The report notes that even after a highly publicized media campaign highlighting the case, only about 500 consumers decided to participate.  The total amount of the settlement payout was around £18,000, plus reasonable litigation costs, as compared to a multi-million dollar penalty imposed against the company for its anti-competitive actions in the first place.   An earlier article by The Lawyervalued those costs at many hundreds of thousands of pounds, dwarfing the amount of the payout.  That article quotes a lawyer for which as saying that the use of an opt-in versus an opt-out system contributed to the discrepancy.

The issue of the cost of litigation versus the actual benefit to victims, however, is one that arises whether the system is opt-in or opt-out.  Even in the U.S., which technically has an opt-out system, actual monetary redress to alleged victims happens as a result of some sort of claim-in process, either as part of a settlement or a distribution of a judgment.  Unclaimed funds are either distributed pro-rata to those class members who do file a claim, returned to the defendant, paid to the government, or distributed to charity as part of a cy pres remedy.  In any event, the system does not in any way guaranty redress to those who don’t have the means to prove their entitlement to relief or who don’t find it worthwhile to pursue a remedy.

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Fullbright & Jaworski International attorneys Antony Corsi and Ian Pegram authored an article published yesterday in the Times Online discussing whether proposed opt-out collective action procedures are likely to lead to huge increases in litigation costs for companies doing business in the UK and due to a rash of frivolous class actions. 

As I have noted in previous entries, the British reforms have been proposed by a quasi-governmental “Public Advisory Body” called the Civil Justice Council.  Following a report issued in February, the CJC held a conference in March and issued specific recommendations for reforms to collective action procedures in August.  Most recently, a conference was held to discuss those recommendations in September in which lawyers, judges, academics, and trade union representatives provided comments on the recommendations.  Reports on all of these events are available on the CJC’s main web page under “What’s New.”

The recommendations would make British collective action procedures more similar to U.S. class actions, but overall collective actions in the UK would still be different from the truly representative class action system in the U.S.  This August 28 ClassActionBlawg entry summarizes the proposed changes.  One of the most significant changes would be the adoption of a procedure allowing collective actions to be brought on an “opt-out” basis (where absent plaintiffs would be bound by the result unless they affirmatively excluded themselves from the litigation).  Currently, the current UK standard for collective actions is “opt-in”, where plaintiffs have to affirmatively join the suit in order to participate.  As examples in the Corsi and Pegram article illustrate, allowing cases to be litigated on an opt-out basis as opposed to an opt-in basis can make a huge difference to the legal exposure, since oftentimes only a very small percentage of the potential plaintiffs bother to participate in an opt-in case.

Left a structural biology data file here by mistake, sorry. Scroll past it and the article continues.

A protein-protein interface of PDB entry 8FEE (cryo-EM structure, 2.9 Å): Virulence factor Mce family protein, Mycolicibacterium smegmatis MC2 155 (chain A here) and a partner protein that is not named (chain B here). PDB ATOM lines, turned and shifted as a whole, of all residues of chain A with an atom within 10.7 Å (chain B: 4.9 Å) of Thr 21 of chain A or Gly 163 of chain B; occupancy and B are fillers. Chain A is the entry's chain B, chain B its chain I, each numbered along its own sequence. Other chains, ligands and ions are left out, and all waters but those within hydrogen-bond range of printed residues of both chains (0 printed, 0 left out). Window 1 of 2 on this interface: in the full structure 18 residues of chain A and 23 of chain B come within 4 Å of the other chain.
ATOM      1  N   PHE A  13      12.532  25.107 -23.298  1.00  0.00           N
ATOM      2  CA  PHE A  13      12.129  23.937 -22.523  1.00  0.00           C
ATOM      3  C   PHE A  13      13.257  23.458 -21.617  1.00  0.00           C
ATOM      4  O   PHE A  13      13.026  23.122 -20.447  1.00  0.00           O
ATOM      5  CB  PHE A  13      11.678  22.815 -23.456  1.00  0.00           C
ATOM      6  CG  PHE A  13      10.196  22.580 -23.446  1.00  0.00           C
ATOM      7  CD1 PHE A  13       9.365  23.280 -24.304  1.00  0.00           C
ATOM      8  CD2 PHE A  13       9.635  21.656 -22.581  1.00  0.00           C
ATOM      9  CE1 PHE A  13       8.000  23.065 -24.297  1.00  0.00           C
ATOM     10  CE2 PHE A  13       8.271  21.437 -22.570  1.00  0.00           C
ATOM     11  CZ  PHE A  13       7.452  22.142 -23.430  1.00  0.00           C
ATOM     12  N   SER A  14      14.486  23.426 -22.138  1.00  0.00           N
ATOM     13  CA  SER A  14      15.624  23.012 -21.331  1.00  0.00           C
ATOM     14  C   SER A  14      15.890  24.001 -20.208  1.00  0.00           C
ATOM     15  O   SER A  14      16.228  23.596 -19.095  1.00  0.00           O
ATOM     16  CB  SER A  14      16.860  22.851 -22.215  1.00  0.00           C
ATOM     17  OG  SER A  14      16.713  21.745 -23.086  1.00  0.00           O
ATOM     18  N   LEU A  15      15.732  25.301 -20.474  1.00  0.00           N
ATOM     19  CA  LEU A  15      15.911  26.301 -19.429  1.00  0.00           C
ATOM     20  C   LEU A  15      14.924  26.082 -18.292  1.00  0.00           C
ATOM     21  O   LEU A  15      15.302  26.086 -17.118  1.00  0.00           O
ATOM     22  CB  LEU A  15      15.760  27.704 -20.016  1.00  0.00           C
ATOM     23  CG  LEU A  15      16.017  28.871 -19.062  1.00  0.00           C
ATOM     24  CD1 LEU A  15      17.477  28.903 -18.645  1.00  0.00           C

Corsi and Pegram conclude that despite changes that would add certain features of U.S.-style class action procedure to the UK, those changes are not likely to produce the “American-style excesses” that many in the business community fear.  They point out that the CJC has been particularly sensitive to these concerns and has proposed procedures, including strict oversight by specialist judges, to prevent abuse of the process.  Walter Olson of Point of Law, discussing the article in this entry, opines that other aspects of civil procedure in the UK–such as stricter limits on forum shopping and a loser-pays attorneys fee-shifting rule–are more likely reasons why we might not expect a flood of class action litigation if the reforms are adopted.  As other commentators have pointed out, Europeans have different societal attitudes toward litigation in general and toward the role of the courts in providing redress for private harm, which may also play a part in tempering the legal exposure to businesses that might otherwise be expected to result from an increased availability of collective redress.

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The blog Wait A Second!, which covers civil rights issues in the Second Circuit, posted a synopsis today of a recent New York federal court decision in which a class action defendant was sanctioned as a result of communications with class members following a class certification order.   The case, Romano v. SLS Residential, Inc., 07 Civ. 2034 (SCR) (S.D.N.Y.), involves allegations of fraud and mistreatment of patients by a mental health care facility.  According to the synopsis, the court ordered the defendant to pay $35,000 in sanctions due to, among other things, the defendant’s actions in contacting class members and telling them that their mental health records would become part of the public record unless they opted out of the class.  The court also reportedly voided exclusion requests received following the improper contact and ordered corrective notice to be sent to class members.

The case appears to have involved particularly egregious conduct, but it serves as a more general reminder about the dangers of post-certfication contact with class members.  Certain types of contact cannot be avoided, especially where there is an ongoing relationship between the defendant and class members, but post-certification communications between a defendant and class members that involve the lawsuit itself are usually prohibited unless approved in advance by the court.  In fact, during the exclusion period following certification of a Rule 23(b)(3) class, there are certain restrictions even on what the attorneys appointed as class counsel may say to class members as they consider whether to opt out. 

Both Newberg on Class Actions and the Manual for Complex Litigation  provide extensive information on what types of communications with class members are permitted at each phase of a class action.  It is a good idea for a lawyer or party on either side of a class action to consult these sources and the authorities cited in them before undertaking to initiate contact with absent class members.